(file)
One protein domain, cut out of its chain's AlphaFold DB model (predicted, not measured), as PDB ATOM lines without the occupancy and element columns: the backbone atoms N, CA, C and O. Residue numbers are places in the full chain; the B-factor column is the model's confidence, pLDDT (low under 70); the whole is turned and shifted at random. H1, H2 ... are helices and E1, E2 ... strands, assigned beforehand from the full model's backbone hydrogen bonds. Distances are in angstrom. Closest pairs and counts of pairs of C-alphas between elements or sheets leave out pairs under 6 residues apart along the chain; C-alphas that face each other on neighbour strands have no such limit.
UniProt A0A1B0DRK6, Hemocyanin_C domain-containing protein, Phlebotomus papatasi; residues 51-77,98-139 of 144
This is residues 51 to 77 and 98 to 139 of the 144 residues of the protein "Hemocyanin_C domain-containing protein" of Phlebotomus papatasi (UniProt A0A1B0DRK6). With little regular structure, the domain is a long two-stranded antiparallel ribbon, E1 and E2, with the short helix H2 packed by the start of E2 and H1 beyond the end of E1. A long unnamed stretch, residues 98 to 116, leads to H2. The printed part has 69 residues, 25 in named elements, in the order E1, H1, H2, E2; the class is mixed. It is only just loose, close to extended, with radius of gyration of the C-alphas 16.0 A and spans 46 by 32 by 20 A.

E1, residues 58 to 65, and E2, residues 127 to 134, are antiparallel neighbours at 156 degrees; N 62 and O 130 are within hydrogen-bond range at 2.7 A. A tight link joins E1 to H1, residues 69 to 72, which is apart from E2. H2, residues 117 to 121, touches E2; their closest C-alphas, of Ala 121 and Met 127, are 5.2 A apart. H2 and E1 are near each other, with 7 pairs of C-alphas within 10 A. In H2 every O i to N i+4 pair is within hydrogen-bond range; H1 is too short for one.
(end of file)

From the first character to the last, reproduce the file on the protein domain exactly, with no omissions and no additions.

One protein domain, cut out of its chain's AlphaFold DB model (predicted, not measured), as PDB ATOM lines without the occupancy and element columns: the backbone atoms N, CA, C and O. Residue numbers are places in the full chain; the B-factor column is the model's confidence, pLDDT (low under 70); the whole is turned and shifted at random. H1, H2 ... are helices and E1, E2 ... strands, assigned beforehand from the full model's backbone hydrogen bonds. Distances are in angstrom. Closest pairs and counts of pairs of C-alphas between elements or sheets leave out pairs under 6 residues apart along the chain; C-alphas that face each other on neighbour strands have no such limit.
UniProt A0A1B0DRK6, Hemocyanin_C domain-containing protein, Phlebotomus papatasi; residues 51-77,98-139 of 144
This is residues 51 to 77 and 98 to 139 of the 144 residues of the protein "Hemocyanin_C domain-containing protein" of Phlebotomus papatasi (UniProt A0A1B0DRK6). With little regular structure, the domain is a long two-stranded antiparallel ribbon, E1 and E2, with the short helix H2 packed by the start of E2 and H1 beyond the end of E1. A long unnamed stretch, residues 98 to 116, leads to H2. The printed part has 69 residues, 25 in named elements, in the order E1, H1, H2, E2; the class is mixed. It is only just loose, close to extended, with radius of gyration of the C-alphas 16.0 A and spans 46 by 32 by 20 A.

E1, residues 58 to 65, and E2, residues 127 to 134, are antiparallel neighbours at 156 degrees; N 62 and O 130 are within hydrogen-bond range at 2.7 A. A tight link joins E1 to H1, residues 69 to 72, which is apart from E2. H2, residues 117 to 121, touches E2; their closest C-alphas, of Ala 121 and Met 127, are 5.2 A apart. H2 and E1 are near each other, with 7 pairs of C-alphas within 10 A. In H2 every O i to N i+4 pair is within hydrogen-bond range; H1 is too short for one.